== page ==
—also, Pearson’s Sir Barber recently founded a business in the United States called EDI (Education Delivery Institute) which partners with many state education departments (not in Utah, yet, thank heaven) to “drive delivery of the state’s reform agenda as outlined in its Race to the Top (RTTT) proposal.”  -Translation: to implement the federal Common Core.

EDI’s and Pearson’s Sir Michael Barber openly advocates for global environmental education standards, to be mandated for every human on the earth, as a priority over giving students knowledge or the ability to think for oneself.  He says “we want them to have some knowledge.” He calls his formula for all:

E(K+T+L)  Think I’m making this up? See his speeches:  http://youtu.be/T3ErTaP8rTA

Yet, John Brandt and the USOE apparently support Utah’s close partnership with Pearson and Barber. Maybe they don’t know what Pearson’s goals really are.  Or maybe they share those goals.

I don’t know.  But I think it’s strange that Brandt never responds to an email on the subject.

  Juggling all of that, keep in mind, too, that Joanne Weiss, the U.S. Dept. of Education’s Chief of Staff, has spoken recently for federal agencies “data-mashing” as much as possible.  She’s also spoken about being “helpful” to states who want to partner in data sharing.  Nice.

If you’re interested, here’s the press release that explains (some of) it.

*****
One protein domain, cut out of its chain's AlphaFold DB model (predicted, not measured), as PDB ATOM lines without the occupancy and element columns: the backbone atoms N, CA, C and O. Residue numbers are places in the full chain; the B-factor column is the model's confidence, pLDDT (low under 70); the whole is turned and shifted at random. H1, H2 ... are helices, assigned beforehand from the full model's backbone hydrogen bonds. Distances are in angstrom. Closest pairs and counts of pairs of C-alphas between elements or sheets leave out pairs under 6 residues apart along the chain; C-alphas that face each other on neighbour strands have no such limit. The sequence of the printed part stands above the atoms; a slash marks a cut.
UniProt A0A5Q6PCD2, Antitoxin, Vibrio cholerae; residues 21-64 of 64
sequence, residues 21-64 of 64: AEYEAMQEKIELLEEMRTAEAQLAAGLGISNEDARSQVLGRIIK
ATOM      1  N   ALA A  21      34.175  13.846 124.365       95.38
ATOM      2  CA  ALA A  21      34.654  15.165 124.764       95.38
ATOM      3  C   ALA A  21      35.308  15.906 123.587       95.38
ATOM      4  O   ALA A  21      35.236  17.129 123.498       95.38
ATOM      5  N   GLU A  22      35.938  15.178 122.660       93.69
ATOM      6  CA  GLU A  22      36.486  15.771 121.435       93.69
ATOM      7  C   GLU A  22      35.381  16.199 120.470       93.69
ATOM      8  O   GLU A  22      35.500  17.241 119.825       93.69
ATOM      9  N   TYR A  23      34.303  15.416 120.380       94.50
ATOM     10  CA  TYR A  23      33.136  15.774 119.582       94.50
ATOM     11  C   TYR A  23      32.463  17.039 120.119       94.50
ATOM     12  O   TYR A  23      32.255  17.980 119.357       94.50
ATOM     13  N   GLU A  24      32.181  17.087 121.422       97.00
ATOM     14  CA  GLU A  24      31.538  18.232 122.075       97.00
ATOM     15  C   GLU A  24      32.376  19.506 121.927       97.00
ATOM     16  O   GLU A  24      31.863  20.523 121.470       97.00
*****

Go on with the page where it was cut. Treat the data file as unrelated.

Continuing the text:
Press Release:  Utah Data Alliance Partners with Choice Solutions to Implement a P-20W Statewide Longitudinal Data System

Salt Lake City, Utah (PRWEB) February 15, 2012

“The Utah Education Network (UEN) working as a key partner of the Utah Data Alliance (UDA) has selected Choice Solutions to deliver a secure data warehouse of de-identified early childhood, K-12, post-secondary, and workforce data provided by multiple state agencies that will use this warehouse for analysis and research in support of data driven decision making.

Statewide longitudinal data systems (SLDS’s) are a single solution to manage, disaggregate, analyze, and leverage education information within a state. In recent years, the scope of these systems has broadened from the K-12 spectrum to now encompass pre-kindergarten through higher education and workforce training (P-20W)…  The challenge is in the linking, in determining how best to forge the organizational and technical bonds, and to build the data system needed to make informed decisions. Choice Solutions, the leader in P-20W SLDS’s, has worked with 15 states across the nation to customize, integrate, and implement edFusion™, their enterprise grade P-20W SLDS. Choice’s level of P-20W data linking experience, in concert with the edFusion™ product stack, will serve Utah’s system requirements.